Concepts About Terminating Spousal Support

Posted by: Gerald A. Maggio, Esq.

Divorce attorneys in Orange County; The Maggio Law FirmTerminating spousal support is a big issue. The party that is receiving the support wants to be supported for as long as possible and the party that is paying for the support wants to end it as quickly as possible.  There are reasons for ending spousal support, such as:

  • The person getting the support may no longer need it as they are self-sufficient
  • The person paying the support might not be able to afford to pay for it any longer
  • The person getting the support is making no efforts to be self-sufficient
  • The person getting the support has remarried

How to terminate spousal support?

The first step to terminating spousal support is to assess the living conditions of both the parties and the length and flexibility of the support. The attorney should then find out if the court order has a Gavron warning attached to it. A Gavron warning is a warning issued by the court that requires the person receiving the support to become self-sufficient within a reasonable amount of time.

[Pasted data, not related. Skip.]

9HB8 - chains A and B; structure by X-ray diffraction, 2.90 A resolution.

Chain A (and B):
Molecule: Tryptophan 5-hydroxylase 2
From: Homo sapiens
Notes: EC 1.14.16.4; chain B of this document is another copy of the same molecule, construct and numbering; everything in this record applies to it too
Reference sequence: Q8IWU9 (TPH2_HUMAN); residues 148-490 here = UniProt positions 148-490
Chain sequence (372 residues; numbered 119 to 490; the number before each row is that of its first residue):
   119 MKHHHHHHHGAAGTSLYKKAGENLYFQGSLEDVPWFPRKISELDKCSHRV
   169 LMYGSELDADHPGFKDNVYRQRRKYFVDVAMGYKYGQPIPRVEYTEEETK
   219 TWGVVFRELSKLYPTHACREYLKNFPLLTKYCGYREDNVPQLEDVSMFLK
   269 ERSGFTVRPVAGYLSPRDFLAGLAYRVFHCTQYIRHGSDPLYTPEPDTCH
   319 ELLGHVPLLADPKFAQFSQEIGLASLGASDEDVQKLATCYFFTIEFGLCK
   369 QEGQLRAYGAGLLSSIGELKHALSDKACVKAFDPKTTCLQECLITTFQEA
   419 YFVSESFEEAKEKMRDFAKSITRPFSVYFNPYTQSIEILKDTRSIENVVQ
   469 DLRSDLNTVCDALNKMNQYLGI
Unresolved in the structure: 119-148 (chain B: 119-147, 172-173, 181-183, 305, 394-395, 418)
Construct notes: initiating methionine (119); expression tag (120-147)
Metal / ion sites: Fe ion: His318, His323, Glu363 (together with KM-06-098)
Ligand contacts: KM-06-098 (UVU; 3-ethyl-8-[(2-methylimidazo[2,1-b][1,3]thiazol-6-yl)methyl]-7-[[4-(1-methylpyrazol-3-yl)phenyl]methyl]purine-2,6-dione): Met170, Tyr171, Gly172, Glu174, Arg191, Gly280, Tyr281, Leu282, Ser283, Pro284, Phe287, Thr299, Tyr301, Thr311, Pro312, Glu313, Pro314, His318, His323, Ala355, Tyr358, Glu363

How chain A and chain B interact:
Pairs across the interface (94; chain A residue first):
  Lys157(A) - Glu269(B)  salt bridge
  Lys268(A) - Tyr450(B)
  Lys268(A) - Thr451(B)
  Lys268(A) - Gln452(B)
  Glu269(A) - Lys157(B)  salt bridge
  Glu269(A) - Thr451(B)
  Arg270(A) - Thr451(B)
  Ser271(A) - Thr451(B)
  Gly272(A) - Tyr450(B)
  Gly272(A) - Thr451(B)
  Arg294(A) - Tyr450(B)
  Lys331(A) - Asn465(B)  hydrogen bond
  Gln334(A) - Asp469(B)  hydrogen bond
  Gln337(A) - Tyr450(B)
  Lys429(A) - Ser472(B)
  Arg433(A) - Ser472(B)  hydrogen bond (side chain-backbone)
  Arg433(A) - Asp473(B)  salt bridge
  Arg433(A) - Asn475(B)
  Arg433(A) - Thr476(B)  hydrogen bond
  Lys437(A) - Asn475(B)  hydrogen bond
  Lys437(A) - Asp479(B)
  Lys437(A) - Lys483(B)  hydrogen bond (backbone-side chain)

For marriages that last less than 10 years, that reasonable amount of time for payment of spousal support is usually half of the length of the marriage. Marriages that are longer than 10 years have a different set of rules to follow. A point to be noted is that there is no such thing as a lifetime support. According to California Family Code Section 4320, the spouse who’s getting supported should become self-sufficient within a reasonable amount of time.

After assessing the spouse who’s getting supported for the steps that he/she is taking to become self-sufficient, the attorney will build a case to bring it to the court. If the spouse getting supported has increased earnings, the attorney can argue to reduce the alimony and possibly reduce it or terminate it if possible. If the ex-spouse hasn’t started working yet, a vocational examination can be done to determine the ex-spouse’s ability to work. These methods can be effectively used to reduce the alimony to an eventual zero.

Also, Family Code §4322 can be used as a potential argument to terminate spousal support if the ex-spouse:

  • has no children
  • has or acquired a separate estate from inheritance that earns income